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Measures that matter how M&A professionals track the industry

Measures that matter  how M&A professionals  track the industry

By Jeff Swiggett, Managing Partner of VR Mergers & Acquisitions in New Haven, Connecticut, USA.  Jeff Swiggett is also "President of the M&A Source", the trade association for the middle market in the United States. CBA and VR are allies in the Exclusive Global Alliance of M&A Advisors.

Mergers and acquisitions have become a major feature of the global financial marketplace. Deal participants include public and private companies of all sizes, investment banks, business brokers, commercial banks, private equity funds, institutional investors, hedge funds, and legal and accounting firms.

To track this active and diverse sector, M&A professionals watch a variety of key trends and measures to help evaluate prices, financing, and risk.

The economy

The current health and direction or the economy is of tremendous importance to mergers and acquisitions. Simply put, M&A activity requires a healthy economy to thrive. Experts, therefore, keep an eye on economic indicators such as gross domestic product, job growth, unemployment rates and others. Consumer and business spending - the main drivers of economic growth - also are important to track, as are housing starts and home sales.

The rate of inflation and the Federal Reserve's discount rate, the interest the Fed charges banks for borrowing short-term funds, affect both the overall economy and the financial markets because they in turn set commercial interest rates. When interest rates are low, buyers can afford the credit they need to make acquisitions, whereas high interest rates curtail deal activity by making it too expensive to be profitable.

The corporate sector

Corporations act as both buyer and seller, so their financial health merits special attention. M&A experts look at market data on the growth or decline of corporate profits, debt-to-equity ratios, price earnings ratios, price­cash-flow ratios and ratios of balance sheet cash to business market value for a range of business segments. These rates and ratios signal the profitability of businesses, how expensive they would be to buy, and how much cash they have available to buy other companies.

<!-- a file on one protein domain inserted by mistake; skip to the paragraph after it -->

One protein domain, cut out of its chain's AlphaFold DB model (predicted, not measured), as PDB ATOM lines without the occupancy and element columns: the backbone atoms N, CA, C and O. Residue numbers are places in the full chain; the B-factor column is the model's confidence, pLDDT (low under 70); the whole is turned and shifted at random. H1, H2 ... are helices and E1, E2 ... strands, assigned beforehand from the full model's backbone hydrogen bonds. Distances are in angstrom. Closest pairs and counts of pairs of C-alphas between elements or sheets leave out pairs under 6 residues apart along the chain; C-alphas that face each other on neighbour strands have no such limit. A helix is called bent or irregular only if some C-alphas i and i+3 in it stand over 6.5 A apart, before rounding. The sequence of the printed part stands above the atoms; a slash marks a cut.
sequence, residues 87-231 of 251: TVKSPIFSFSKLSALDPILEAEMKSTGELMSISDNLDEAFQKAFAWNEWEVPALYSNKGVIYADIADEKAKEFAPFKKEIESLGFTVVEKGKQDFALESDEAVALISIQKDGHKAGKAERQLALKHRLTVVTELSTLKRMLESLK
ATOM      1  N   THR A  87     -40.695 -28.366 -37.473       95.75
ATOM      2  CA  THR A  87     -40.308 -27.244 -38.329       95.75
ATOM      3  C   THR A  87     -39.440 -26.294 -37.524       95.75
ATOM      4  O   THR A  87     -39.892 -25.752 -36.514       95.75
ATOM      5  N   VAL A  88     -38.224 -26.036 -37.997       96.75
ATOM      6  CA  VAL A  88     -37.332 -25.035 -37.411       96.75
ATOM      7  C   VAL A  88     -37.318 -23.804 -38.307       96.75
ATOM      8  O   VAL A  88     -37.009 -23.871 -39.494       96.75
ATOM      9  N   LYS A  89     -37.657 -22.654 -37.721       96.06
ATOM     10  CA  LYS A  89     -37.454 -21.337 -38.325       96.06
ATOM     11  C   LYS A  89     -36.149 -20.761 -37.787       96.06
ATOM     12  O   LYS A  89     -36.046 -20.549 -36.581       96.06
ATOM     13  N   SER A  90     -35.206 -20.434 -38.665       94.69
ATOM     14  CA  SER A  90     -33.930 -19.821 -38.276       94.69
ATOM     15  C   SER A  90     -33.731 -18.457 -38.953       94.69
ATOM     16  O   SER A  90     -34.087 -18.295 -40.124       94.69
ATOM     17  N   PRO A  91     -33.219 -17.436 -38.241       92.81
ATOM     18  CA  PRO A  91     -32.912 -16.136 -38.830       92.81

Metrics such as these are available for public companies and those private companies that have chosen to participate in financial reporting surveys. Databases such as Standard & Poor's, Thomson Financial and FactSet Mergerstat are sorted for company size, industry, financial strength and other attributes of interest to prospective buyers and sellers.

The transaction cycle

Shaped by general economic and corporate activity, M&As often occur in a circular pattern of purchases and sales facilitated by private equity firms and other intermediaries, such as hedge funds, insurance companies and pension funds.

For example, you can get transaction data for the middle market broadly defined as companies with sales between $10 million and $500 million. The data can be refined further for narrower ranges such as revenues of $10 million to $100 million.

Valuation and debt

Valuations, or the prices for which companies sell, are perhaps the most closely watched metric in the M&A arena. A business's value often is expressed as a multiple of the ratio of a company's selling price to the cash flow it generates, commonly defined as earnings before interest, taxes, depreciation, and amortization (EBITDA). Alternate valuation metrics may include a multiple of enterprise value (the selling price of the business plus amount of net debt on its balance sheet) to EBITDA, or a multiple of revenues.

Given the extensive use of debt in M&A transactions, leverage, and credit-quality metrics generally receive as much attention as valuation ratios. Two ways of tracking leverage, the amount of debt that acquirers take on to finance their purchases, are the total dollar volume of M&A related borrowings and the multiple of total debt to EBITDA in new deals.

Integrating complex information

As a seller or buyer, you may not have the economic and financial background to understand the complexities of the M&A marketplace. But having some basic knowledge of how your advisors view broad trends can help you establish a better working relationship with them and smooth the transaction process.